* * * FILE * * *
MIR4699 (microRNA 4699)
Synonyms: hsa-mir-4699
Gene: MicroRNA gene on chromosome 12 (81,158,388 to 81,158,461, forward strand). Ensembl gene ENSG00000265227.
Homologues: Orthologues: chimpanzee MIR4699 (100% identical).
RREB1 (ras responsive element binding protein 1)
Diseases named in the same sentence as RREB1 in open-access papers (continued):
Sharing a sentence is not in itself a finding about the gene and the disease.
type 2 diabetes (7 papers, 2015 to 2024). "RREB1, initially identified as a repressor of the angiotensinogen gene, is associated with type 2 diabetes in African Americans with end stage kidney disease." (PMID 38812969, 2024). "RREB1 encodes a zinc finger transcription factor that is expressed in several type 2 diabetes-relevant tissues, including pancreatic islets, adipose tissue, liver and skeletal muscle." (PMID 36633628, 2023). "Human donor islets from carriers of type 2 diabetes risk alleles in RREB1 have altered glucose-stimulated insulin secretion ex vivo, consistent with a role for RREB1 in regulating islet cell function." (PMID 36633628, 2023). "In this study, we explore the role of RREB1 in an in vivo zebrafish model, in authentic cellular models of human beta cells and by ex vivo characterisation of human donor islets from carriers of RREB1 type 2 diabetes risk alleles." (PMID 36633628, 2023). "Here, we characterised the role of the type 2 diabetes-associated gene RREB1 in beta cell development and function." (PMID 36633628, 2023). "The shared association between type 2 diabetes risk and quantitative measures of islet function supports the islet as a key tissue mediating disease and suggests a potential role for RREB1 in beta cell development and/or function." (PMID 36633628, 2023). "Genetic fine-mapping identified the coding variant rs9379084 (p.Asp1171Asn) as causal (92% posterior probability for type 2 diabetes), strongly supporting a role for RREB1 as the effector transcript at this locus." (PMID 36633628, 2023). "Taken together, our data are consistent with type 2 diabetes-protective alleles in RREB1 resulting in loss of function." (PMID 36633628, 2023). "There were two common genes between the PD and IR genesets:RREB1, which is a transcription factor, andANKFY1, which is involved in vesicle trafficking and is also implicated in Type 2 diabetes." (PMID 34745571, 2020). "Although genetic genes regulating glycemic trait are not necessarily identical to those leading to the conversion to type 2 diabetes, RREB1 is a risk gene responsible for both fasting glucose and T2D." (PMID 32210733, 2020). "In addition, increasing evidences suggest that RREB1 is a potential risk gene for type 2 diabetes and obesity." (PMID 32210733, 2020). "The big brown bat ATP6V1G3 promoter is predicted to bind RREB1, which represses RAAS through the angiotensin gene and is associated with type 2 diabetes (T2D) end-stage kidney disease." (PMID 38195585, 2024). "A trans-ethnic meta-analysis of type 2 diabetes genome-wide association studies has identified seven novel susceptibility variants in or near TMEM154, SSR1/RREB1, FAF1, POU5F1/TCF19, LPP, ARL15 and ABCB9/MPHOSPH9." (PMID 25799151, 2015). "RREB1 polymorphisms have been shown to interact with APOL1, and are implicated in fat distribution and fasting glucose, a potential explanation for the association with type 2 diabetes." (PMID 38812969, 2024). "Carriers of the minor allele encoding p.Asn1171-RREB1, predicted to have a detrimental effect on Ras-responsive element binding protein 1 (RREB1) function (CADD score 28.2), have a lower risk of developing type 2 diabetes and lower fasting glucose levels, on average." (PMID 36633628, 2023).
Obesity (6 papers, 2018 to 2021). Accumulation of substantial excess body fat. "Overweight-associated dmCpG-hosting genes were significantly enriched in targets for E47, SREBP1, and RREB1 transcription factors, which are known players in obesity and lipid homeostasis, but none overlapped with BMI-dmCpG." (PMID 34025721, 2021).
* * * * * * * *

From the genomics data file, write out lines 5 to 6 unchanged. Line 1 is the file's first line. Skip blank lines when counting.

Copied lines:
RREB1 (ras responsive element binding protein 1)
Diseases named in the same sentence as RREB1 in open-access papers (continued):